Bush Tax Reforms Could Stir Fight

President Bush's campaign to make the tax code simpler, fairer and more pro-growth is likely to involve incremental changes to the current system rather than a sweeping effort to scrap the venerable income tax for a radically new approach, such as a national sales tax (search).

But the changes Bush will propose are still expected to generate huge opposition, especially if he suggests scrapping favored tax breaks such as the deduction for state income tax payments.

Tax experts in close contact with the administration say signs are pointing toward a plan that will seek to improve the income tax code, rather than replace it with a single-rate flat tax with no deductions, a national sales tax or Value Added Tax (search), all ideas that gained prominence among conservative Republicans in the 1990s.

"Our members think the current tax code is way too complicated, but given the realities of the budget deficit and the embedded interests in the current tax code, it is very hard to make major changes," said Dan Danner, senior vice president for public policy at the 600,000-member National Federation of Independent Business (search). His group campaigned in the early 1990s to "Sunset the Code" and replace it with a simpler tax system.

For its part, the administration insists that no decisions have been made on details of a tax overhaul.

"The president has said he wants to look at all the options that would make the code fairer, less complex and more growth oriented," Treasury Secretary John Snow said in an interview.

But tax analysts noted the administration did not showcase any radical tax reforms at last week's two-day White House economic conference, preferring instead to review incremental changes.

Analysts seeking insight into Bush's thinking have seized on a November 2002 internal Treasury Department memo by Pamela Olson, then assistant treasury secretary for tax policy. Her fifth option, described as the "least radical," could serve as a blueprint for Bush's tax reform push, analysts say.

While retaining the current income tax system, this option would eliminate the Alternative Minimum Tax (search), which was designed to make sure the rich paid their fair share of taxes but is now ensnaring more middle-income taxpayers. The proposal also would significantly expand opportunities for people to set up savings accounts where their investment earnings would be tax-free, something the administration has been pushing for two years.

Eliminating the AMT, which covered 3 million mostly wealthy taxpayers in 2004 but will raise the taxes of 23 million taxpayers by 2008, would cost the government an estimated $600 billion over 10 years.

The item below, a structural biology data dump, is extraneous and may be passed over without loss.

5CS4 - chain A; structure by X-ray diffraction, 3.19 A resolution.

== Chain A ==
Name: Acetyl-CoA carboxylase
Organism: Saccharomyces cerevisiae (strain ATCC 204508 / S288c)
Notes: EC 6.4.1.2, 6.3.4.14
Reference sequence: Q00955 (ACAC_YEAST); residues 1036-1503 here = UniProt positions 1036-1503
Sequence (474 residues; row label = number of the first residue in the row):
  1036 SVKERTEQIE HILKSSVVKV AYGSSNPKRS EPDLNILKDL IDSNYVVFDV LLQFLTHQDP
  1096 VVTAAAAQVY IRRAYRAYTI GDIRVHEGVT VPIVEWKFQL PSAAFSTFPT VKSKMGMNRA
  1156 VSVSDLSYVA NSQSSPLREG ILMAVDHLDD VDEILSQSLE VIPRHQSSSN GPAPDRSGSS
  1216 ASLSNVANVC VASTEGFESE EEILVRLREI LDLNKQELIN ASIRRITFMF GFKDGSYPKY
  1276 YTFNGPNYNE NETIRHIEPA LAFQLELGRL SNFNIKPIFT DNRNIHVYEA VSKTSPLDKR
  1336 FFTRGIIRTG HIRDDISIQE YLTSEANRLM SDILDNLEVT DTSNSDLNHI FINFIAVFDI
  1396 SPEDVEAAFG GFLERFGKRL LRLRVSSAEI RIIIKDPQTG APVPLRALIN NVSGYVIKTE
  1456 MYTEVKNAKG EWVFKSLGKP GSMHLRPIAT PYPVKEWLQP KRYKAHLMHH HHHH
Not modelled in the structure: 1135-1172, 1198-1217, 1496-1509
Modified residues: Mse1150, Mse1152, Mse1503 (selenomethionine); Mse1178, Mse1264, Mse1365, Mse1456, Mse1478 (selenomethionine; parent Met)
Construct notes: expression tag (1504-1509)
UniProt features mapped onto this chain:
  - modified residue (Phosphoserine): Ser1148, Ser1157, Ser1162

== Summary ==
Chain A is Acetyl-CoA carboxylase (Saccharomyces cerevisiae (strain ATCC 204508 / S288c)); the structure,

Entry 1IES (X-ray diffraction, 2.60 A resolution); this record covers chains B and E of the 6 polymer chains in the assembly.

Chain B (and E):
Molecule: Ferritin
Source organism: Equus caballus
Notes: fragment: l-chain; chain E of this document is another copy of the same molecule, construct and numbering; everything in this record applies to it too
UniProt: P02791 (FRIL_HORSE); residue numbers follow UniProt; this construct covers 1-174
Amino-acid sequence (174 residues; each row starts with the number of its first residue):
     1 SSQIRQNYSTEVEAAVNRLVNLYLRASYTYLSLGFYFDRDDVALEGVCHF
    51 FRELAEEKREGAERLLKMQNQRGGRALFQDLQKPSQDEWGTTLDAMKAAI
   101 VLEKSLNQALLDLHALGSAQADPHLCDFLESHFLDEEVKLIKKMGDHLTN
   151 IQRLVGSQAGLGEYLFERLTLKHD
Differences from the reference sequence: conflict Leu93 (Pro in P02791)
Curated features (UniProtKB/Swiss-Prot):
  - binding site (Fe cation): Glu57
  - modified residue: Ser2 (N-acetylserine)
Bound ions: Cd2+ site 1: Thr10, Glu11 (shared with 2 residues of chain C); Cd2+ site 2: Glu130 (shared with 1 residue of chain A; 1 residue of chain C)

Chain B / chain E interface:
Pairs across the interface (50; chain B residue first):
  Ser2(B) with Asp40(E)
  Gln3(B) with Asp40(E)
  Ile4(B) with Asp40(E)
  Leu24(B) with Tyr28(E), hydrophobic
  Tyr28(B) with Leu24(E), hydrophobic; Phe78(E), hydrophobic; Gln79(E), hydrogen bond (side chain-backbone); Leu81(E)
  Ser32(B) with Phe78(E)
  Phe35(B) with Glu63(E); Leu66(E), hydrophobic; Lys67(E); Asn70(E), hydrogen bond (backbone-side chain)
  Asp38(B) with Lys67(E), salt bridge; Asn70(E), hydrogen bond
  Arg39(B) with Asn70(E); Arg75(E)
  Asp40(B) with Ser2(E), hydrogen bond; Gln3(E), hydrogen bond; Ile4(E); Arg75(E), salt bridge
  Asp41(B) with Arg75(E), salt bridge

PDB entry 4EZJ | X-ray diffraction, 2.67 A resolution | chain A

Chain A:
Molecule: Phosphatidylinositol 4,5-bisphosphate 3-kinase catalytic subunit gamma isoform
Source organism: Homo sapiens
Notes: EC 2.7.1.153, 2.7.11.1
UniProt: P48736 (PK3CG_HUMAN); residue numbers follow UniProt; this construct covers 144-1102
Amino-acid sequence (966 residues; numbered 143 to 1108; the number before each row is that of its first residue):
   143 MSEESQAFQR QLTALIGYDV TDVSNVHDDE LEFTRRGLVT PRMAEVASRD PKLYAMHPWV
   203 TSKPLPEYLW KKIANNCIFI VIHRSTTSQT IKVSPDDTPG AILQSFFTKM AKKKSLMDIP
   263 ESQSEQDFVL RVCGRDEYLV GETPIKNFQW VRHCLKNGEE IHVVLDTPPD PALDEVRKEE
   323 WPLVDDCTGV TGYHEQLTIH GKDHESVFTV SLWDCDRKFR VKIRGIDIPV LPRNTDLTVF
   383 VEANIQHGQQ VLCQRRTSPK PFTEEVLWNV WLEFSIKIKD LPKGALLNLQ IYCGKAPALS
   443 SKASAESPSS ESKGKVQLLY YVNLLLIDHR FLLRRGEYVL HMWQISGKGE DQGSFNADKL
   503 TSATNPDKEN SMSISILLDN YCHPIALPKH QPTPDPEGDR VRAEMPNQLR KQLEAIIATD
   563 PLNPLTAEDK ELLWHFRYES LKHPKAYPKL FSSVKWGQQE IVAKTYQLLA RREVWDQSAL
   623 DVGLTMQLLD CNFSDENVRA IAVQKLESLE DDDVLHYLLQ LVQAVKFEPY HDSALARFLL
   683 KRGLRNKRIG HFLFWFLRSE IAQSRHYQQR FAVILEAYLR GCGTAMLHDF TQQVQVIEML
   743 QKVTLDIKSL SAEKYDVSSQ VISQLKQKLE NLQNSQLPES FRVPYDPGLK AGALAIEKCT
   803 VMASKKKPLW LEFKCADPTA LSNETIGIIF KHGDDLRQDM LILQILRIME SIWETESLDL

To pay for that and the more generous savings accounts, the "least radical" proposal would eliminate the itemized deduction for state and local income taxes and tax Social Security benefits and employee-provided health care benefits.

Members of Congress are vowing to fight any effort to eliminate state and local income tax deductions, a proposal that would nick high-income Democratic-leaning states such as California and New York more than it would Republican-leaning states carried by Bush in the last election.

The money, though, has to come from somewhere. Bush, in a nod to huge budget deficits, has pledged to make any tax overhaul revenue neutral, meaning for every new tax break there will be a tax increase. Since Bush has indicated he wants to protect the popular deductions for home mortgage payments and charitable donations, there are fewer potential revenue targets.

"There are only a handful of things where there is real money and that is where people are going to have to look," said Glenn Hubbard, who was a key architect of tax policy as Bush's first chairman of the Council of Economic Advisers (search).

Olson said people using her 2002 memo to chart the path of Bush tax reform were "leaping too soon to conclusions." But she agreed that a radical overhaul of the tax code could prove too daunting for Bush "because the whole economy is built around the current income tax."

The administration plans to appoint a tax advisory panel that will make recommendations to Snow by mid-2005. Afterward, the administration will gives its own proposal to Congress. Major debate on tax overhaul likely would not occur until Congress has completed work on Bush's other big second term goal, creating private investment accounts for Social Security (search).

Since Bush will have to expend political capital on Social Security, many analysts believe his appetite for scrapping the current income tax system will be reduced. Plus, Bush also is likely to face a fight over his push to make permanent the first term tax cuts, given its pricetag of around $2 trillion.

Conservatives, who had hoped for radical tax reform, say it still would be a victory if Congress makes the first-term tax cuts permanent and agrees to Bush's scaled-back overhaul proposals.

"These things may seem like incremental steps, but if he can do even some of them, it would be a tremendous boon for the economy," said Stephen Moore, head of the conservative Club for Growth (search).